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Police Still Using Rudimentary Ways to Identify Unknown Persons :: Uganda Radionetwork
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Police Still Using Rudimentary Ways to Identify Unknown Persons

According to Owoyesigyire, they try their best to describe the appearance of the unknown person and make announcements calling up friends and relatives with a missing person to identify them.

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Uganda Police Force is yet to adopt new technologies of identifying unknown persons. 

These include bodies recovered without any identification documents, severely injured persons, the mentally ill and children among others. 

Currently, once police receives an unknown person, they provide descriptions detailing the color of their clothes and estimated age and invite the public to identify the person.

Luke Owoyesigyire, the Kampala Metropolitan Police Spokesperson deals with several unknown persons on a weekly basis. 

According to Owoyesigyire, they try their best to describe the appearance of the unknown person and make announcements calling up friends and relatives with a missing person to identify them.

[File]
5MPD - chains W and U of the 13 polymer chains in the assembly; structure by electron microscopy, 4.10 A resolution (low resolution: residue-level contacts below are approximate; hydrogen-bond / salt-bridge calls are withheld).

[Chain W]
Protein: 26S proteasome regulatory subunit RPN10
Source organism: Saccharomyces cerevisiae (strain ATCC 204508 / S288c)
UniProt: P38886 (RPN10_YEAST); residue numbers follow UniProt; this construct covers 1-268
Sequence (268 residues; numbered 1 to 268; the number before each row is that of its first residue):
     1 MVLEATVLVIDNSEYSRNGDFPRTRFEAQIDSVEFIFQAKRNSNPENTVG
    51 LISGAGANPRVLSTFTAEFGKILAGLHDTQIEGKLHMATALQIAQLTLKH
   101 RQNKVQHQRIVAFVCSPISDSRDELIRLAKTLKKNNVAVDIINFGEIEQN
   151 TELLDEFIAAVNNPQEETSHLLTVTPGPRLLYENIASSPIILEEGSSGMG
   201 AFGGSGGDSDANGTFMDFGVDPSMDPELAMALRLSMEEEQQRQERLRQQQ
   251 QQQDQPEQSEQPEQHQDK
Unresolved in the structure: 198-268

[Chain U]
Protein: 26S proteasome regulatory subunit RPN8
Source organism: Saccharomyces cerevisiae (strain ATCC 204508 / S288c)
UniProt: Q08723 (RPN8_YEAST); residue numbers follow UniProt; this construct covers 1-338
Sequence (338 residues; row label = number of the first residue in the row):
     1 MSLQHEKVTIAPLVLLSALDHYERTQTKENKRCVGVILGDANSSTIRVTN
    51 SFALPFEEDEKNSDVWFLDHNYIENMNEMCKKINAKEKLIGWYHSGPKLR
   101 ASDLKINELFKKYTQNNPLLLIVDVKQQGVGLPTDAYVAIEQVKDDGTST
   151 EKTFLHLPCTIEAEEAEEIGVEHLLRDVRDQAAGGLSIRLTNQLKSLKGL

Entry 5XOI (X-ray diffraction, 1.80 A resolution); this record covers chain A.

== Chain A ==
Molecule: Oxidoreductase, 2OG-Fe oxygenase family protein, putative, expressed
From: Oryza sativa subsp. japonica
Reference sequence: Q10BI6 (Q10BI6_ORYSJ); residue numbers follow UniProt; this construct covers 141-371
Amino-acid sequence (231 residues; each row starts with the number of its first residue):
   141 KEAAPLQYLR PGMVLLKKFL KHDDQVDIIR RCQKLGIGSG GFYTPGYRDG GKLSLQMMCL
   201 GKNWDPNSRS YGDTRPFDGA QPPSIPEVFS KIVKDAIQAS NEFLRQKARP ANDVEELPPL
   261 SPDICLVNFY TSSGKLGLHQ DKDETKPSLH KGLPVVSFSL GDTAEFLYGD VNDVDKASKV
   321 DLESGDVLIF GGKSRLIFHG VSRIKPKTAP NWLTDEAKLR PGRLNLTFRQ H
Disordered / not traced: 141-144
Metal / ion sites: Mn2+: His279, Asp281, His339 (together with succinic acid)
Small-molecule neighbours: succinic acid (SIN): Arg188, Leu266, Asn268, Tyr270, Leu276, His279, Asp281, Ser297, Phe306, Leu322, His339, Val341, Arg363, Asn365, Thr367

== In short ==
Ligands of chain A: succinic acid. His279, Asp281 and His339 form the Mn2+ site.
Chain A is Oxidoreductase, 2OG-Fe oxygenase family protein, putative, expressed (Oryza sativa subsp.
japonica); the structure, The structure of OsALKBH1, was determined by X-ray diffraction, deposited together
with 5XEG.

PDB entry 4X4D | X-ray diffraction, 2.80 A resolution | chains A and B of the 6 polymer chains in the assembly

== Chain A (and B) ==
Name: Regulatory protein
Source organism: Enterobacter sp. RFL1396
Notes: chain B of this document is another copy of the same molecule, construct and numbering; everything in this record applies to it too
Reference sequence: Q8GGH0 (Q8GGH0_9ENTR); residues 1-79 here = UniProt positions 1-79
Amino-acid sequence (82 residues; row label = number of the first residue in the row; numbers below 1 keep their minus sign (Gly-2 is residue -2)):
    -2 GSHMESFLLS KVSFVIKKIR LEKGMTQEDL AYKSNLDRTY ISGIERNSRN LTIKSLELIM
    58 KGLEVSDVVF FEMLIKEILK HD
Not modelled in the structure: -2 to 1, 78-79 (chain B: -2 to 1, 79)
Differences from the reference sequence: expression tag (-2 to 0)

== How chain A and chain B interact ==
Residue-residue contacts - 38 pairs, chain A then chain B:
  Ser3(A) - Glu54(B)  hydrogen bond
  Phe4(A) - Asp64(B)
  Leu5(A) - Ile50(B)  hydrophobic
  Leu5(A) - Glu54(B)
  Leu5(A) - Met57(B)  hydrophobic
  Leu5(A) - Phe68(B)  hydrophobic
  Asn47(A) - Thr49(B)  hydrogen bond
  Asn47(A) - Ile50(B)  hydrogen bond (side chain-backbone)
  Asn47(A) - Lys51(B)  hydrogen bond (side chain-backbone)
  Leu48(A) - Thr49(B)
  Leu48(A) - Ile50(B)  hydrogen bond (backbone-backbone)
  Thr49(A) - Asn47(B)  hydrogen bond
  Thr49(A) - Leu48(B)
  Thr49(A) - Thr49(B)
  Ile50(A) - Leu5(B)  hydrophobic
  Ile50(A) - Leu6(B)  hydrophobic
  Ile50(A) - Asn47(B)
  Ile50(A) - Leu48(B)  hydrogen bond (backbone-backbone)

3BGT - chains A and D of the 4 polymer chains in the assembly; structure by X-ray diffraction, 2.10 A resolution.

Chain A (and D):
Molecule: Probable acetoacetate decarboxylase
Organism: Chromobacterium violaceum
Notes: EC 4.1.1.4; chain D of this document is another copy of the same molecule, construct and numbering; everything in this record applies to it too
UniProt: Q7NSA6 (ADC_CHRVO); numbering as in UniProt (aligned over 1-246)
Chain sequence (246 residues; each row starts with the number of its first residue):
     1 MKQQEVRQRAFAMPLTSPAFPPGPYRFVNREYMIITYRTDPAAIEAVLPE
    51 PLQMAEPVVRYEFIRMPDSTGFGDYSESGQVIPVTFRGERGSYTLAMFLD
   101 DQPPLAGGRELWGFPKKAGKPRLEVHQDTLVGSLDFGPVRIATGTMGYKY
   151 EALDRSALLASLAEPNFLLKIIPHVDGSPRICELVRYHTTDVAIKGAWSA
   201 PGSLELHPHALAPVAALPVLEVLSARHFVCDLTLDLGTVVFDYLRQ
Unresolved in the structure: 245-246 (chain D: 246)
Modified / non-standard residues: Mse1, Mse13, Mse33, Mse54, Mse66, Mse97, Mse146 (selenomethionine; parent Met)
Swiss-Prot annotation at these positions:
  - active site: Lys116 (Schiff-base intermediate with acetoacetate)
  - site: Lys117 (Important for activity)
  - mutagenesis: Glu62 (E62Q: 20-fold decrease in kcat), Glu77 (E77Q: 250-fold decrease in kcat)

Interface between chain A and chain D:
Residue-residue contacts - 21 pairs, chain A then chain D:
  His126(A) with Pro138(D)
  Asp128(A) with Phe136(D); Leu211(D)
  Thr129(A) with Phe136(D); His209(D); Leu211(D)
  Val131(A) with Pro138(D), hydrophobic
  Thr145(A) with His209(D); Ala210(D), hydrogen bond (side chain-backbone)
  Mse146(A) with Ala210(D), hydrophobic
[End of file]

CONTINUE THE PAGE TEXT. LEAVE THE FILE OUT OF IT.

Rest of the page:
//Cue in: "" When you find...

Cue out: ... not identified."//

He explains that although the method works most of the time, it is very tiresome, costly to the police force and sometimes inaccurate.

Where the face is unrecognizable, the force has had to bare the cost of DNA against several claimants while in other circumstances the bodies are left at the mortuary for months and years.

In 2015, when the National Identifications and Registration Authority-NIRA completed the national identity card enrollment exercise, the plan was to share the data with Uganda Police Force. The data would include a finger print database that would make identification of persons simpler by comparing their finger prints to an existing database.

However, NIRA has never handed over the data base to the Police force. Currently, police has to make a formal request to NIRA for any information to be checked unlike Telecom Companies, which are in possession of the database. 

Police Spokesperson, Emilian Kayima says there is hope in the planed Forensic Center of Excellence at Naguru Police Headquarters by a Chinese firm in exchange for 60acres of land for the construction of a satellite City. 

"Once we have the Regional Forensic Center of Excellency constructed and equipped, we shall create our own database with all those things," Kayima said. The Directorate of Interpol and international relations is already developing a database.  

The database includes details of high profile suspects and individuals seeking letters of good Conduct. Even then, the database isn't utilized with some of the people not cross referenced to it. 

Maintaining it has become hard because of the failure by detectives to take the finger prints of suspects.

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